Is the remortgage market heating up?

Experts delve into rising activity

Is the remortgage market heating up?

Knight Frank Finance reported a 41% jump in the value of new remortgages it wrote over May and June compared with the previous two months. 

Alongside this data, an estimated 800,000 fixed mortgages will expire before the end of this year, with a further 1.6 million coming to an end in 2024, according to figures from UK Finance.

So what does this mean for the remortgage market? Mortgage Introducer spoke to experts about the rise in activity, broker support and their advice for customers.

Rising remortgage activity

The spike in remortgaging activity, Jonathan Stinton (pictured), head of intermediary relationships at Coventry for Intermediaries, said, is the result of tens of thousands of two- and five-year deals now coming to an end.

“There is more than £132 billion worth of residential mortgages and a further £19.6 billion of buy-to-let mortgages maturing in the latter half of 2023 alone,” he explained.

Stinton said borrowers are simply remortgaging now to avoid falling on to their lender’s standard variable rate. However, with the Bank of England making consecutive interest rate rises in recent months, he added that some borrowers are also making the decision to remortgage early.

“This is because they want to lock into the best rates available now, before another rise in the base rate that could further increase their mortgage payments,” he said.

While some customers may look to remortgage as they come to the end of their mortgage term, Clare Beardmore, director of Legal & General Mortgage Club, agreed that others will be considering their options at an earlier point as a result of consecutive base rate rises and volatility in the market.

“At Legal & Mortgage Club, we are beginning to see increased levels of refinance activity; indeed, it formed 40% of all business completed in June,” she said.

Conor Murphy, chief executive and founder of Smartr365 and Capricorn Financial Consultancy, added that, for many, remortgaging early, or locking in options which they may drawdown on later, will make financial sense.

Broker support

Murphy said the value of financial advice has likely never been clearer than it is today with market conditions continuously changing. Borrowers’ needs and circumstances vary massively, and Murphy believes that advisers have an important role in guiding them towards a suitable route to homeownership.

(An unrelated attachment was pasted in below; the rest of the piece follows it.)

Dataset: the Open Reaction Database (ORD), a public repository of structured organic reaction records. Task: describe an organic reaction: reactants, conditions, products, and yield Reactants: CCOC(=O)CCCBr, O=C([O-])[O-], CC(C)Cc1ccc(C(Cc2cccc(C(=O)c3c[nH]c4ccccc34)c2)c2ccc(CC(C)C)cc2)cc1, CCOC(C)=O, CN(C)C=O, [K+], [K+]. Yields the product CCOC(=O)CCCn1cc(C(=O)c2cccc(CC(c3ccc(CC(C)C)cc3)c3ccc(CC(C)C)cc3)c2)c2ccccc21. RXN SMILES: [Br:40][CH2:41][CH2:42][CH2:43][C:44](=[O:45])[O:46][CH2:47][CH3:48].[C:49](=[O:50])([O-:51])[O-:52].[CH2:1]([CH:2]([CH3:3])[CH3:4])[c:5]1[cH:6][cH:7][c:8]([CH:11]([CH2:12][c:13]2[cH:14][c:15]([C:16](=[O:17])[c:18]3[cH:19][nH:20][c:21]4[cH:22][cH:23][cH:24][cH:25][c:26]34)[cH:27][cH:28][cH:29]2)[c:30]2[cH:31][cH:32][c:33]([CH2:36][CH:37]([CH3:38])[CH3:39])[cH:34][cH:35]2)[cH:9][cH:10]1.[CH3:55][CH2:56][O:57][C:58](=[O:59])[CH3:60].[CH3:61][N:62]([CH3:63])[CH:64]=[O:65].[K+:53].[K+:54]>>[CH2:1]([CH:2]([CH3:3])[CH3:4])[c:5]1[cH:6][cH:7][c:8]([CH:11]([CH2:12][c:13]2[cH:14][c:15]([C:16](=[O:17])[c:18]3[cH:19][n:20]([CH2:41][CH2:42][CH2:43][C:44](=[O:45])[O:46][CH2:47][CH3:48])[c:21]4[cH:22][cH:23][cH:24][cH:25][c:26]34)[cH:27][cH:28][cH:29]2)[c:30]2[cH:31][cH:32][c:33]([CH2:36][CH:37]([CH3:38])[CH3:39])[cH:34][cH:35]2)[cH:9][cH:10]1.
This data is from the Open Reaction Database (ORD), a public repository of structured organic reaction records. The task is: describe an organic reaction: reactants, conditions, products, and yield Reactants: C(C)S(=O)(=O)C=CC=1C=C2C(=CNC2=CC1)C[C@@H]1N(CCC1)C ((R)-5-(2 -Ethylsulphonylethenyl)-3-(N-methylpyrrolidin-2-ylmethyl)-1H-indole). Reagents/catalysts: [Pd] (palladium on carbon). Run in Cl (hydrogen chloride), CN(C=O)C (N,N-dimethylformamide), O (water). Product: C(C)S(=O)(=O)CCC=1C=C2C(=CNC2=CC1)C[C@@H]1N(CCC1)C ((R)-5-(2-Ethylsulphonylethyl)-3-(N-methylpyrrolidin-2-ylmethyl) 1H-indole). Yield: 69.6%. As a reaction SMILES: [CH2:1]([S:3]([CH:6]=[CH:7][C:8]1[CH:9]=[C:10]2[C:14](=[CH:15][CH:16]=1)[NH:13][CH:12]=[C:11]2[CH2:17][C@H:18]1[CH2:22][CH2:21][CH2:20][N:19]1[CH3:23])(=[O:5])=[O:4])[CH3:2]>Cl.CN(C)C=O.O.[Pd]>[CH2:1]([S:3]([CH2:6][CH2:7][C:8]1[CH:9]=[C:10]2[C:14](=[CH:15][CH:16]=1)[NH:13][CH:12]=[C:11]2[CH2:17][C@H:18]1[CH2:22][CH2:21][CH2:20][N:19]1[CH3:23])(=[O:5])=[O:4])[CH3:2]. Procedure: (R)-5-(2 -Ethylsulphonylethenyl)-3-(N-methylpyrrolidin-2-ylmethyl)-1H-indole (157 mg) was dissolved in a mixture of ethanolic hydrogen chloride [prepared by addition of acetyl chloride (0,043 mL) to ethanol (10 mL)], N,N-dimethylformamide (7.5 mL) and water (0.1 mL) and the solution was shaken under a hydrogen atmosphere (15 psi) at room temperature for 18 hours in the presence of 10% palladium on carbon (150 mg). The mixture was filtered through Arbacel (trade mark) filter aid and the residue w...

Beardmore concurred with Murphy’s standpoint and said it is advantageous to speak to advisers for many reasons.

“For one, they may have access to exclusive products that would not be available through consumer comparison websites,” she said.

Furthermore, Beardmore added that advisers also have the expertise and deep knowledge necessary to consider the whole picture, including any Early Repayment Charges (ERCs) that need to be paid, and whether there are some alternative options, such as extending the mortgage term or converting to an interest-only product.

Above all, she said an adviser can settle a client’s concerns, especially if they are worried about current market rates and are considering their options early.

Advice for clients

Murphy said for borrowers nearing the end of their product term, he would advise them to lock into the best current option and continually review it right through to drawdown.

“If rates then move in the borrower’s favour, they can opt for the newer, better option,” he added.

Meanwhile, Stinton said for clients nearing the end of their term, the key question to consider is whether to remortgage or to opt for a product transfer.

“Both routes have their benefits; remortgaging offers clients a greater range of products than those offered by a single lender, potentially opening up lower rates,” he said.

However, for clients whose financial circumstances might have changed significantly in the last few years, Stinton added that a product transfer could be a more suitable choice, as no affordability checks are required.

Making the right decision ultimately depends on the client’s circumstances, which is where Stinton believes brokers add real value.

Have you seen rising demand for remortgages at present? Let us know in the comment section below.